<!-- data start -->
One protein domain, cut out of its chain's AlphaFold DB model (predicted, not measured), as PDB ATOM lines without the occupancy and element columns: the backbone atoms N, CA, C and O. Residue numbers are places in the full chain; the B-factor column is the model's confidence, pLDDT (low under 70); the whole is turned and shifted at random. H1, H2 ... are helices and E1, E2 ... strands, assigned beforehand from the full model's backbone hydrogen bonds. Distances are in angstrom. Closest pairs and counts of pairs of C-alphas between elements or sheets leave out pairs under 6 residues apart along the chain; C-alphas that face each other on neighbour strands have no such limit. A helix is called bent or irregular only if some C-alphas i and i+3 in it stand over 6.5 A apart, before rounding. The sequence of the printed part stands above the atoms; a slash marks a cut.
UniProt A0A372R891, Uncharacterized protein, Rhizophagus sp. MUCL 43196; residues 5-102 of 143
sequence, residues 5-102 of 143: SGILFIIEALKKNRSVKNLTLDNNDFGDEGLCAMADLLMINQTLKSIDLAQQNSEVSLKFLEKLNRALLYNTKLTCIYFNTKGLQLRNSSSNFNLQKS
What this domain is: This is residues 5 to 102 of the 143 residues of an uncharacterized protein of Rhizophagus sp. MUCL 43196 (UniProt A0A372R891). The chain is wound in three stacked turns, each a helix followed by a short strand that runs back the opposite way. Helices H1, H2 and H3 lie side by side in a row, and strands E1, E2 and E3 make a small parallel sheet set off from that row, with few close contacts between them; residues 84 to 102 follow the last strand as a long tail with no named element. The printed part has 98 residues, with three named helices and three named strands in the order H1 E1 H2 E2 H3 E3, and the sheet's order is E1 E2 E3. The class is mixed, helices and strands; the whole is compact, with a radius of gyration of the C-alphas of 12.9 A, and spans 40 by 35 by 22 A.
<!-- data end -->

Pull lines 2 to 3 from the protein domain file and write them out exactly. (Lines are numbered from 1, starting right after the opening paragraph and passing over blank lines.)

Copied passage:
sequence, residues 5-102 of 143: SGILFIIEALKKNRSVKNLTLDNNDFGDEGLCAMADLLMINQTLKSIDLAQQNSEVSLKFLEKLNRALLYNTKLTCIYFNTKGLQLRNSSSNFNLQKS
What this domain is: This is residues 5 to 102 of the 143 residues of an uncharacterized protein of Rhizophagus sp. MUCL 43196 (UniProt A0A372R891). The chain is wound in three stacked turns, each a helix followed by a short strand that runs back the opposite way. Helices H1, H2 and H3 lie side by side in a row, and strands E1, E2 and E3 make a small parallel sheet set off from that row, with few close contacts between them; residues 84 to 102 follow the last strand as a long tail with no named element. The printed part has 98 residues, with three named helices and three named strands in the order H1 E1 H2 E2 H3 E3, and the sheet's order is E1 E2 E3. The class is mixed, helices and strands; the whole is compact, with a radius of gyration of the C-alphas of 12.9 A, and spans 40 by 35 by 22 A.